World stocks swung between gains and losses this week as doubts of economic recovery resurfaced. Much attention was focused on the the pandemic hysteria and geopolitical themes. Markets found support from improving economic data, but some investors remain skeptical.
The major indices ended higher for the week but trading was choppy. Markets continued to find support from upbeat economic data. The Institute for Supply Management's non-manufacturing PMI rose to 57.1 in June, while weekly initial jobless claims fell by 99K to 1.31 million and job openings
were up to 5.4 million in May. However, sentiment seemed a bit uneasy. Atlanta Federal Reserve Bank President Raphael Bostic said “the trajectory of this recovery is going to be a bit bumpier than it might otherwise.” His counterpart Loretta Mester struck a similar saying it was likely “to take quite a long time to get back to where activity and employment was pre-pandemic.” However, St. Louis Federal Reserve Bank President James Bullard told CNBC that “I think we’re tracking very well right now.”
A choppy week for the region but Chinese investors went on a wild stoc kmarket ride. Japanese stocks posted weekly declines. Government figures showed Japan's trade deficit grew to $2.65 billion in May. Exports during the month fell 25% to $29.63 billion , while imports decreased 18% to
$32.28 billion, according to the country's Customs Office. Meanwhile, household spending dropped by 16.2% in May from a year earlier. The worse than expected fall was the fastest rate of decline since comparable data began in 2001. Meanwhile, real wages fell by 2.1% in May from a year earlier, the steepest pace of decline since June 2015.
In China, mainland stock markets surged as state media encouraged inventors to put their money into equities. Another catalyst to the strong weekly gains seen were recent data suggesting recovering economic activity. By Friday, the large-cap CSI 300 Index rallied 7.5%. The Shanghai Composite Index made its largest one-day advance since 2015 this week. A plethora of stimulus measures helped as well. Meanwhile, official data released on Friday by the Ministry of Commerce showed, 51.9 billion yuan ($7.4 billion) entered the 12 pilot free trade zones in China through non-financial FDIs in the first five months of 2020, an increase of 18.4% y-o-y.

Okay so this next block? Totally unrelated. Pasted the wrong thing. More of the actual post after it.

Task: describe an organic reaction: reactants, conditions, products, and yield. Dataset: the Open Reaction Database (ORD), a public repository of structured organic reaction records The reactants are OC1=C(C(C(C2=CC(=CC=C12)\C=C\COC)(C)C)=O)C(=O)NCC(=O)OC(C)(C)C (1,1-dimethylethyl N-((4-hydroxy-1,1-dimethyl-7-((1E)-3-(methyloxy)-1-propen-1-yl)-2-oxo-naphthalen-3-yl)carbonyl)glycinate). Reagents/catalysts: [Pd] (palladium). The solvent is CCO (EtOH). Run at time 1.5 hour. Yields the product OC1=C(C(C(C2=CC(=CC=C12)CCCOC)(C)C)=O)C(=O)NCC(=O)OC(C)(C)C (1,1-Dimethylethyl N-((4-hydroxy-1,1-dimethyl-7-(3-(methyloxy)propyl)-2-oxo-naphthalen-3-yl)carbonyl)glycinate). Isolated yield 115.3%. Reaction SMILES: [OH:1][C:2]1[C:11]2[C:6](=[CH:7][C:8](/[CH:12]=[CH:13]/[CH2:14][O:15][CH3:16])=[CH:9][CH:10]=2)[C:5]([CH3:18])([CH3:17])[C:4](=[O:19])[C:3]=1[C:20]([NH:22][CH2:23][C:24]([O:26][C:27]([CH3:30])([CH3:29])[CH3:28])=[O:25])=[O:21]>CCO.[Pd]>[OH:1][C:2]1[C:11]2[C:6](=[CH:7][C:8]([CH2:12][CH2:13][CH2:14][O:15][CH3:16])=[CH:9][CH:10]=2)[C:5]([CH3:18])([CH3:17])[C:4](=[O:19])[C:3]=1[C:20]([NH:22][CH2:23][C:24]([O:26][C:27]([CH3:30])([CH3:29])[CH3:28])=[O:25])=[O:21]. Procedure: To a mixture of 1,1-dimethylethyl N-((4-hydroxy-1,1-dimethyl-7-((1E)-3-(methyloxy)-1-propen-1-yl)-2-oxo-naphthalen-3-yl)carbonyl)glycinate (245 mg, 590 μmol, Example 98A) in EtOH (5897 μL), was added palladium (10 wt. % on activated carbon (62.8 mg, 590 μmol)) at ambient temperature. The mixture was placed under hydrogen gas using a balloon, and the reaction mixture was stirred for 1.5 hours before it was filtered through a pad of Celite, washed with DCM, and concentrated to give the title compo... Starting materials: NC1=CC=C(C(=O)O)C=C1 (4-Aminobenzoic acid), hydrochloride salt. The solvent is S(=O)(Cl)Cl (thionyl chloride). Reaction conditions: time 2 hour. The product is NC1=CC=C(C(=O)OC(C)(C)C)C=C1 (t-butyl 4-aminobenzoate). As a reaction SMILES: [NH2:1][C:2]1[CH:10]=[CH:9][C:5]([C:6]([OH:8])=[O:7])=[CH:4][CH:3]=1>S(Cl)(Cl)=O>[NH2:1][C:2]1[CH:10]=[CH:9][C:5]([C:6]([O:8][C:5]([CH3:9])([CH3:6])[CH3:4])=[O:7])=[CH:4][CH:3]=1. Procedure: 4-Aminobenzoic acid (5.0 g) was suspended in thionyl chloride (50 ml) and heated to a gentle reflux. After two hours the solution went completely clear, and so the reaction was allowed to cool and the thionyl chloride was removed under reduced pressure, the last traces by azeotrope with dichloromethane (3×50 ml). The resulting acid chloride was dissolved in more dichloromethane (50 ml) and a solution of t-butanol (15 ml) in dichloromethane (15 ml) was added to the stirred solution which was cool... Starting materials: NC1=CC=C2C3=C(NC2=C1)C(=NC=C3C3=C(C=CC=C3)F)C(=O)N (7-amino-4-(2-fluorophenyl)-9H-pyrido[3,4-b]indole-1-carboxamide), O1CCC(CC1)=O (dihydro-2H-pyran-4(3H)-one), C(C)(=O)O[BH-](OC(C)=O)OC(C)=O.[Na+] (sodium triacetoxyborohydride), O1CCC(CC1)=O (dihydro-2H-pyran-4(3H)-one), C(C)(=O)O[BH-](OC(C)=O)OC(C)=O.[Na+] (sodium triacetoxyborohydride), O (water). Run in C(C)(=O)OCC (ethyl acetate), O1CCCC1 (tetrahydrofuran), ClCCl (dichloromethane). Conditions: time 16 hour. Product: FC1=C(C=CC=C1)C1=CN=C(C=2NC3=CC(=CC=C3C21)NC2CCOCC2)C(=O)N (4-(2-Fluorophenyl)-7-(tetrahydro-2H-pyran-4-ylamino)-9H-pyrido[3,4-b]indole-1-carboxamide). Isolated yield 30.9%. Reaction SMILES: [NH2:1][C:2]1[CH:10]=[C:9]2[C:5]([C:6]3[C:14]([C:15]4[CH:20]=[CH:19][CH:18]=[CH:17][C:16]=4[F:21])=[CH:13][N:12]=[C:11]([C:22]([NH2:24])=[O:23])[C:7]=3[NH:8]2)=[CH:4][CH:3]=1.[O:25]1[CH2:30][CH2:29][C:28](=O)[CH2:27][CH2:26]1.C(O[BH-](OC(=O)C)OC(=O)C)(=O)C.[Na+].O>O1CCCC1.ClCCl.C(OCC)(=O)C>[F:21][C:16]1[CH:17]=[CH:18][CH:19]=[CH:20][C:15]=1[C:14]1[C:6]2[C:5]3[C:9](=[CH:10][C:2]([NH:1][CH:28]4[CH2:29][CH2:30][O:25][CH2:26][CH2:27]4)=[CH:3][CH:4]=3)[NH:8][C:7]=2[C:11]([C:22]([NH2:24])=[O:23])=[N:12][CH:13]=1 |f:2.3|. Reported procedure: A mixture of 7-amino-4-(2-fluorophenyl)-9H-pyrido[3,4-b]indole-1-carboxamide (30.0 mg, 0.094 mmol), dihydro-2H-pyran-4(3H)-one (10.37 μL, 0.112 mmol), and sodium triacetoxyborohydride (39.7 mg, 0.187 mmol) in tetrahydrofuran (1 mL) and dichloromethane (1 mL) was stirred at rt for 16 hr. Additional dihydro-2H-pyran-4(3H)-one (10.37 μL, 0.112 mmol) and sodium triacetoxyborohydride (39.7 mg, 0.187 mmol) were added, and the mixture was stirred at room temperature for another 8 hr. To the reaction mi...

In Australia, news of a 6-week Melbourne lockdown wiped out ASX gains on Tuesday with Qantas and NAB leading the losses. Meanwhile, Australia's centralbank kept its key interest rate at a record low and the target yield on three-year government bonds unchanged. The outcome of the meeting
came in line with expectations. The Australian share market continued to trade lower on Wednesday as retailers shut Melbourne stores ahead of the city's lockdowns. ASX-listed tech stocks soared on Thursday with Afterpay surging 11.4% after Morgan Stanley more than doubled the price target on the stock. Goldminers also advanced. ASX ended the week in the red. Lower commodity prices dragged down resources stocks.
Major European market indices were mixed but there was some encouraging economic data to bolster recently increased optimism of reopening progress. Eurozone's retail trade volume grew by 17.8% in May while Sentix investor confidence improved in July in the 19-EU member bloc. In Germany, industrial output climbed 7.8% MoM in May, marking the largest monthly growth since 2007. New factory orders in Europe's largest economy rose by 10.4% in May compared to the previous month. However, some 83% of German firms with foreign exposure complain of collapsing revenues, a survey for the German Chambers of Commerce showed. And iFo Institute sees a wave of insolvencies in the coming months in service sector.
In the UK, Finance Minister Rishi Sunak unveiled another £30 billion stimulus package to save jobs and inject confidence into the economy. In a bid to reinvigorate the housing market, Sunak also announced a £3.8 billion tax break. UK will suspend purchase taxes for homes costing up to 500,000 pounds until the end of March next year. The tax break will apply to homes in England and Northern Ireland. Speaking of real estate, UK house prices fell for the fourth month in a row in June for the first time since 2010, according to Halifax data.On the positive side, UK construction sector activity hit 2-year high in June, according to an IHS/CIPS Markit report.
Europe is facing a deeper-than-expected recession in 2020 and a weaker-than-expected economic recovery, according to an updated economic forecast released by the European Commission. The EU's GDP is forecast to shrink 8.3% in 2020, before growing by 5.8% in 2021. For the 19 countries that comprise the Eurozone, a downturn of 8.7% is expected in 2020, with growth accelerating to 6.1% next year. Some economies are expected to fare better than others.
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